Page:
The flattest explosion
An explosion the size of our solar system has stunned scientists because its shape – similar to an extremely flat disk – challenges everything we know about explosions in space. The observed explosion was a bright Fast Blue Optical Transient (FBOT) – an extremely rare type of explosion, much rarer than, say, supernovae. The first bright FBOT was discovered in 2018 and was nicknamed “the cow.”
Explosions of stars in the universe are almost always spherical, because the stars themselves are spherical. However, this explosion, which occurred 180 million light-years away, is the flattest ever discovered in space, with a disk-like shape formed a few days after its discovery. This part of the explosion may have come from material ejected by the star just before it exploded. It is still unclear how bright FBOT explosions form, but it is hoped that this observation will bring us closer to that understanding.
Dr. Justyn Maund, lead author of the study from the Department of Physics and Astronomy at the University of Sheffield, says, “Very little is known about FBOT explosions – they just don’t behave the way exploding stars should, they are too bright and evolve too quickly. Simply put, they’re weird, and this new observation makes them even weirder. There are a few possible explanations: the stars in question could have created a disk just before they died, or they could be failed supernovae in which the core of the star collapses into a black hole or neutron star, which then engulfs the rest of the star.”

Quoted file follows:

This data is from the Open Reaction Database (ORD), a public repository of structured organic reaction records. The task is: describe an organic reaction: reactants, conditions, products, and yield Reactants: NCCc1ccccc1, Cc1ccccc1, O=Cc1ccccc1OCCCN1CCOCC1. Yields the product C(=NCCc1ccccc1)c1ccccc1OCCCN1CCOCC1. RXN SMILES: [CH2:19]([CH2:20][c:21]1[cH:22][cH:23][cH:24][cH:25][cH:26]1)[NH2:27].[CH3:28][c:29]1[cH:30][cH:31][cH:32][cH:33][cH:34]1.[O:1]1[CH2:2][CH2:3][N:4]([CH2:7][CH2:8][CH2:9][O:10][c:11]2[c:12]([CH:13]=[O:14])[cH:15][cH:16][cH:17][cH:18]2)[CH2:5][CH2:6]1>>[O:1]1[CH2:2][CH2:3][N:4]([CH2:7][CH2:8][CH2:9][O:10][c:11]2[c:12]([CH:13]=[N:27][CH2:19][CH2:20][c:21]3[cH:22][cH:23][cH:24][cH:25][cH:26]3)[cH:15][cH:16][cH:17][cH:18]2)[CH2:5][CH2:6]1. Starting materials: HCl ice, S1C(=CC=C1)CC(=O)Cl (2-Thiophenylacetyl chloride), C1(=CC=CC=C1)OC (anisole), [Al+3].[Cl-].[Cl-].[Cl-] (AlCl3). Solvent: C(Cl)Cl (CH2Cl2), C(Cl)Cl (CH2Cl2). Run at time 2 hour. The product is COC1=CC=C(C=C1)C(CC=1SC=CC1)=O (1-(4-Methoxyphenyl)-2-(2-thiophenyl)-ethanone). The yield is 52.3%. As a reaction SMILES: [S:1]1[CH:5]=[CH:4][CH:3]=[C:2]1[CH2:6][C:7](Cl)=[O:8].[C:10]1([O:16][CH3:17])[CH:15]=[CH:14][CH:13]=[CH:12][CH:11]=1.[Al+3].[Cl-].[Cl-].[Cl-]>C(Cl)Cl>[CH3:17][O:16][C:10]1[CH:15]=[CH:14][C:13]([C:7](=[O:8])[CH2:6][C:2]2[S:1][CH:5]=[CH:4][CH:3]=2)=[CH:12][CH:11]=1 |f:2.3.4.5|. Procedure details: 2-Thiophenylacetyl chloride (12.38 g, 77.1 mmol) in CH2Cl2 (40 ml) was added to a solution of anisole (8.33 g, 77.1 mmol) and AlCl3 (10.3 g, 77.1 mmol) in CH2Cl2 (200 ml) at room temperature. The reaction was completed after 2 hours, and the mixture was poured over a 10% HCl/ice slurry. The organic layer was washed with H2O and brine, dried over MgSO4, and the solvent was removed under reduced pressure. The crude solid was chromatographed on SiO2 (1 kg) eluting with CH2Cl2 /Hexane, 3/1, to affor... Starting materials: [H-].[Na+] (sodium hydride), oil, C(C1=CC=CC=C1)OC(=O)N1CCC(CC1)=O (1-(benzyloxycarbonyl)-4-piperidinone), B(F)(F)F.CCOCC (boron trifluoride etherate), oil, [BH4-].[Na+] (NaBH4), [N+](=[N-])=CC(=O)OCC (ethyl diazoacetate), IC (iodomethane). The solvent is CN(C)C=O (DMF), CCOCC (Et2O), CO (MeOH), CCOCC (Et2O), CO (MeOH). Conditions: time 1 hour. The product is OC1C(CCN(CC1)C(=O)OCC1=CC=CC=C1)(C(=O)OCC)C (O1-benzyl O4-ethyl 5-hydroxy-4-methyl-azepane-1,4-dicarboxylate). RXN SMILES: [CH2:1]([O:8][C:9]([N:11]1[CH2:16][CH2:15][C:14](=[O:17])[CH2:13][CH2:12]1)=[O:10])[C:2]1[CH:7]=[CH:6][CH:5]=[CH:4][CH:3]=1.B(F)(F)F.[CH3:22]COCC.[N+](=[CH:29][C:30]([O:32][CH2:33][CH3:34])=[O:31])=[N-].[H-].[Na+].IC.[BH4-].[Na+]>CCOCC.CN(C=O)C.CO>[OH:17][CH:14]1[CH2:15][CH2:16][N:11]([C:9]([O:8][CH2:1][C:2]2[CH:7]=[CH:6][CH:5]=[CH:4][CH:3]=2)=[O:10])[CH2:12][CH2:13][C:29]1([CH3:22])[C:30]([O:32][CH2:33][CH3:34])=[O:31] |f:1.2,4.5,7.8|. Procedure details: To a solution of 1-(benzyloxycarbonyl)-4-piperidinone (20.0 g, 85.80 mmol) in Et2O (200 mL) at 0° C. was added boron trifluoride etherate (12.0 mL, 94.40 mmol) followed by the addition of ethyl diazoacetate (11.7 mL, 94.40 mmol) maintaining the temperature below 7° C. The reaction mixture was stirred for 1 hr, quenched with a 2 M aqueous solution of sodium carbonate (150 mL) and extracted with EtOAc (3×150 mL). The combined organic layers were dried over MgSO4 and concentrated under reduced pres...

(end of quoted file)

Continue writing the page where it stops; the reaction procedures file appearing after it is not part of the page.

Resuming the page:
The scientists made the discovery after accidentally spotting a flash of polarized light. Using the Liverpool Telescope, located on La Palma, they were able to measure the polarization of the explosion – using the astronomical equivalent of polarizing sunglasses. Measuring the polarization allowed them to measure the shape of the explosion, allowing them to see something the size of our solar system, but located in a galaxy 180 million light-years away. Using the data, they were then able to reconstruct the 3D shape of the explosion and map its edges. The Liverpool Telescope’s mirror is only 2 meters in diameter, but by studying the polarization, the astronomers were able to reconstruct the shape of the explosion as if the telescope were about 750 kilometers in diameter.
The researchers will now conduct a new survey with the Vera Rubin International Observatory in Chile, which should help discover more FBOTs and better understand them.